Community gardens are intended to be shared with the community, and if enough produce is available, with food pantries. Our garden engages residents of Centennial Neighborhood and contributes to St. John’s Food Pantry. The garden is an important part of our neighborhood because Trinity is in the middle of an urban food desert, where residents must travel 1 mile or more to the nearest healthy food vendor. You can learn more about urban food deserts at www.trinitylafayette.org/garden. On top of that, nearly one in six people in Tippecanoe County are food insecure, which means that while most people have a source of income, there is a gap between what they earn and what they need to provide three meals a day for their family. Food insecurity has far-reaching impacts in neighborhoods, classrooms and the workplace including health issues. Tippecanoe County has one of the highest rates of food insecurity in the state of Indiana.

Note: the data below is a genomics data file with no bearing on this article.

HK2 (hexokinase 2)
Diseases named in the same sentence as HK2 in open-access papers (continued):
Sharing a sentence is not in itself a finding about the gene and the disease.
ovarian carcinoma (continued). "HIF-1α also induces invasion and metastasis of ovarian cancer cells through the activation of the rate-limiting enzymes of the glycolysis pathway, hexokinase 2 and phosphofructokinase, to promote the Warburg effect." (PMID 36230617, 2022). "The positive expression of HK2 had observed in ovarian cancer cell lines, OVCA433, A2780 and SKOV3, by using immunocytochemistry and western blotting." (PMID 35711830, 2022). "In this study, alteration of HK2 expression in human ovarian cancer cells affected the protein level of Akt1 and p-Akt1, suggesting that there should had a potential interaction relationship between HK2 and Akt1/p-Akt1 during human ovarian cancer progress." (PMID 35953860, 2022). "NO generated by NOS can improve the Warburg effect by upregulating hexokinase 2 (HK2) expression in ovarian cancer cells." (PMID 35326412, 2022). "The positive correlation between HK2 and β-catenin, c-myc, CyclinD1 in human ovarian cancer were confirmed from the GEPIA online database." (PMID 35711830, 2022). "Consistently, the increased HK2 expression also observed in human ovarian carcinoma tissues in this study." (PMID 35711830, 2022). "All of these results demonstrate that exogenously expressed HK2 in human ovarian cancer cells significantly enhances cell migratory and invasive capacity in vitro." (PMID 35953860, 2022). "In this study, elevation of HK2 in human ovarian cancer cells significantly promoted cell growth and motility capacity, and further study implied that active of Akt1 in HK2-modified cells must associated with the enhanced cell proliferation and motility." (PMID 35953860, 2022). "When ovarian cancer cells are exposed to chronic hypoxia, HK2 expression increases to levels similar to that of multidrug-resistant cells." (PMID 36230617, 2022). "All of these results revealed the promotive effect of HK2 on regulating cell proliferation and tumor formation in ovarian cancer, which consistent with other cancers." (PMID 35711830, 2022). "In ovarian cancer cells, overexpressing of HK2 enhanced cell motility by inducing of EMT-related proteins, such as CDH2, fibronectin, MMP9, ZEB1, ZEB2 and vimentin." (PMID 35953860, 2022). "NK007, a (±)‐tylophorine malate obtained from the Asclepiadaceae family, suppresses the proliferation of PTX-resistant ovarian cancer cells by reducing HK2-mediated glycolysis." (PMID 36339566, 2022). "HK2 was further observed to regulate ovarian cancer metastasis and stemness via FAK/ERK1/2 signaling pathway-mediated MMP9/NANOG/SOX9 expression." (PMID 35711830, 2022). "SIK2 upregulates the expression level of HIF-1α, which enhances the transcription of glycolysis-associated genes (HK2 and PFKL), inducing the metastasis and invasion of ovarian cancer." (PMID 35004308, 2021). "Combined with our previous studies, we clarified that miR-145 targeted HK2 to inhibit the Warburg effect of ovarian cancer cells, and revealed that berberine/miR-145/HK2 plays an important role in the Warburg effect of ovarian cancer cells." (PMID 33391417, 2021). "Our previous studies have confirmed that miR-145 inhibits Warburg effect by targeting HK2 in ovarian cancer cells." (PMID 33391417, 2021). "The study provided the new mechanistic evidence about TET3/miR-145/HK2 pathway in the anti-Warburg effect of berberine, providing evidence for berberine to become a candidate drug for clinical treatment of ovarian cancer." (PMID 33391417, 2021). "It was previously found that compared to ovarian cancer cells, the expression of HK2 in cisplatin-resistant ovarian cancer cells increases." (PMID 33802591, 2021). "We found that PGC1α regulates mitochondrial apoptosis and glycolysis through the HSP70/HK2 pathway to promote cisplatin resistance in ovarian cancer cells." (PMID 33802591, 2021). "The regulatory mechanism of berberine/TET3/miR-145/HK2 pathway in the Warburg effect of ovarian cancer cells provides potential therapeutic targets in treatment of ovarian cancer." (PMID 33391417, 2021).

Mel Shoaf returns as our Garden Manager. This year Gloria Thompson will be the garden volunteer coordinator and Julieann Davis will be our Master Gardener. But, our garden and the Garden and Grill meals cannot thrive without volunteers. Did you know that last year, approximately 63 million Americans (or about 25% of all adults) volunteered 8 billion hours, valued at $193 billion? That’s a huge contribution to our communities! Your experience, skills, expertise,
enthusiasm and passion are valued here at Trinity.
Get involved with the garden!
By Pastor Tracey Leslie
This year during Lent our Sunday worship has included a segment called “We Are the Church Together;” an “interview” with church folks about their engagement with Trinity. We’ve heard from a variety of people (Bronwen Everton, Morris DuBose, Amanda Atkins, Dr. Steve Ash, and Susan Eicher). They’ve shared with us some of the ways they have connected and served and what has made Trinity a special place for them.